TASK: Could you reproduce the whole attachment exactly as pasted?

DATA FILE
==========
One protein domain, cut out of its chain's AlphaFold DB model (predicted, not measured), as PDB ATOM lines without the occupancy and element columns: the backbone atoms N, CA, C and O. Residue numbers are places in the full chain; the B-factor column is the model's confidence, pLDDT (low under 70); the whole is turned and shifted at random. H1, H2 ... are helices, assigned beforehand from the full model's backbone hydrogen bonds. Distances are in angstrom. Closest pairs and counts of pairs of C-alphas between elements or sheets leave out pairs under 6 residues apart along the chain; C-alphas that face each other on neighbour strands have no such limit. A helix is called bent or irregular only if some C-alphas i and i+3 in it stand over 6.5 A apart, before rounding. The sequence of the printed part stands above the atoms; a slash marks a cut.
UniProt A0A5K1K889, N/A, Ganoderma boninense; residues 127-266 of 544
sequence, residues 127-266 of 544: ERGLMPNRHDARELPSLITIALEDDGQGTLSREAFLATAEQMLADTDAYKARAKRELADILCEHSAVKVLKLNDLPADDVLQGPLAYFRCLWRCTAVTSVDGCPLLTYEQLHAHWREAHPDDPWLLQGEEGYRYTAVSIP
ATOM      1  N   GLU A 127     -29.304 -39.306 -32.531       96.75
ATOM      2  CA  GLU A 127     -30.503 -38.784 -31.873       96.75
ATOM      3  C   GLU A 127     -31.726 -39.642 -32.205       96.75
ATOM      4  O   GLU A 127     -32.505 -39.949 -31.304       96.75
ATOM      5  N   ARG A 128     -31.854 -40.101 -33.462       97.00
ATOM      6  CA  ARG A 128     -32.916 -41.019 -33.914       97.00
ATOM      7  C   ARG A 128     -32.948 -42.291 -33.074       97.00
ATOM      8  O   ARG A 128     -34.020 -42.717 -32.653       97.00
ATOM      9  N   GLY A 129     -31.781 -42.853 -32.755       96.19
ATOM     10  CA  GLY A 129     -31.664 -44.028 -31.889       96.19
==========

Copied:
One protein domain, cut out of its chain's AlphaFold DB model (predicted, not measured), as PDB ATOM lines without the occupancy and element columns: the backbone atoms N, CA, C and O. Residue numbers are places in the full chain; the B-factor column is the model's confidence, pLDDT (low under 70); the whole is turned and shifted at random. H1, H2 ... are helices, assigned beforehand from the full model's backbone hydrogen bonds. Distances are in angstrom. Closest pairs and counts of pairs of C-alphas between elements or sheets leave out pairs under 6 residues apart along the chain; C-alphas that face each other on neighbour strands have no such limit. A helix is called bent or irregular only if some C-alphas i and i+3 in it stand over 6.5 A apart, before rounding. The sequence of the printed part stands above the atoms; a slash marks a cut.
UniProt A0A5K1K889, N/A, Ganoderma boninense; residues 127-266 of 544
sequence, residues 127-266 of 544: ERGLMPNRHDARELPSLITIALEDDGQGTLSREAFLATAEQMLADTDAYKARAKRELADILCEHSAVKVLKLNDLPADDVLQGPLAYFRCLWRCTAVTSVDGCPLLTYEQLHAHWREAHPDDPWLLQGEEGYRYTAVSIP
ATOM      1  N   GLU A 127     -29.304 -39.306 -32.531       96.75
ATOM      2  CA  GLU A 127     -30.503 -38.784 -31.873       96.75
ATOM      3  C   GLU A 127     -31.726 -39.642 -32.205       96.75
ATOM      4  O   GLU A 127     -32.505 -39.949 -31.304       96.75
ATOM      5  N   ARG A 128     -31.854 -40.101 -33.462       97.00
ATOM      6  CA  ARG A 128     -32.916 -41.019 -33.914       97.00
ATOM      7  C   ARG A 128     -32.948 -42.291 -33.074       97.00
ATOM      8  O   ARG A 128     -34.020 -42.717 -32.653       97.00
ATOM      9  N   GLY A 129     -31.781 -42.853 -32.755       96.19
ATOM     10  CA  GLY A 129     -31.664 -44.028 -31.889       96.19